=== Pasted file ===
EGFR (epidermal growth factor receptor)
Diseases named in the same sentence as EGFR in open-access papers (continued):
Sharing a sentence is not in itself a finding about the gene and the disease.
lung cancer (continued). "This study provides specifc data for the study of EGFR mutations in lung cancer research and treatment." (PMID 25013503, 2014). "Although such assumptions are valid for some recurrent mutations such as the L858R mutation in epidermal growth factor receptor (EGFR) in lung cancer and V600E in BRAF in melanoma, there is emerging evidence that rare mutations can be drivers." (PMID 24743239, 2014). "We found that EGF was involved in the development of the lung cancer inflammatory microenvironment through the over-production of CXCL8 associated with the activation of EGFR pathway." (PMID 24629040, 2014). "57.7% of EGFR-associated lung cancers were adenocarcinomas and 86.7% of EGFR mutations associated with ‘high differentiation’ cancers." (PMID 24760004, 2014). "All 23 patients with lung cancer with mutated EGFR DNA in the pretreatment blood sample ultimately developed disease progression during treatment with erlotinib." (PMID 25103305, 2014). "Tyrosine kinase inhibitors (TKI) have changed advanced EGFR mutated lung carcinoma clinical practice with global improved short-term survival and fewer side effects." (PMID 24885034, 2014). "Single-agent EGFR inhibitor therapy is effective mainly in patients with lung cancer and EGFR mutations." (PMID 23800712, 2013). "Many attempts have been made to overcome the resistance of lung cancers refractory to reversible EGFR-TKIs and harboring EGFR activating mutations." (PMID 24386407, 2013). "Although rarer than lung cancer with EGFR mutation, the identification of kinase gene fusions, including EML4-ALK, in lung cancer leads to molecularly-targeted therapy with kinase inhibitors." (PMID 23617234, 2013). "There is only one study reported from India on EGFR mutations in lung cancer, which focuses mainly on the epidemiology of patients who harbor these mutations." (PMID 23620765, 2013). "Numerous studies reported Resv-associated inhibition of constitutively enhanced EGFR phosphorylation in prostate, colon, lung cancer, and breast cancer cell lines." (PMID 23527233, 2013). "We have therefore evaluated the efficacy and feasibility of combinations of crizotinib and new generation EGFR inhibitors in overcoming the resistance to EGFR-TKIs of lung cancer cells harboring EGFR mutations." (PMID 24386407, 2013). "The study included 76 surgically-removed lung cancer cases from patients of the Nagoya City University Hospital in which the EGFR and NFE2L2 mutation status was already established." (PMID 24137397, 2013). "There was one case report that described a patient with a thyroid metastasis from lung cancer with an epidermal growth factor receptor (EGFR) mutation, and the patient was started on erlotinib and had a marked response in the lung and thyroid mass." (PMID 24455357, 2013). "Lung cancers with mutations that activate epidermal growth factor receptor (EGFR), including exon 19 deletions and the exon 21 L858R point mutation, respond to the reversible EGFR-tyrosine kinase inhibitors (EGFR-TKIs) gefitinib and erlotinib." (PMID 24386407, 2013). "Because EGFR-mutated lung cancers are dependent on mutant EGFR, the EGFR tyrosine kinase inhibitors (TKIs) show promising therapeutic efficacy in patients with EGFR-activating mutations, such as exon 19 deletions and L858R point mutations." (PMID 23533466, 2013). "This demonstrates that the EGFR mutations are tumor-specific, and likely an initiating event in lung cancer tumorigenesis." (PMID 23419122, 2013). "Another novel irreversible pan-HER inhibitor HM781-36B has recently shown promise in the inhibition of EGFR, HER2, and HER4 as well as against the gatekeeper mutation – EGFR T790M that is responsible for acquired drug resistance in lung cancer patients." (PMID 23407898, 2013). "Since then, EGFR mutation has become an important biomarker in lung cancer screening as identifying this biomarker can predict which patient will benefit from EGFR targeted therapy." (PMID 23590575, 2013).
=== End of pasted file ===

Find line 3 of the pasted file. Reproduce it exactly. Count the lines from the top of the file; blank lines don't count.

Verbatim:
Sharing a sentence is not in itself a finding about the gene and the disease.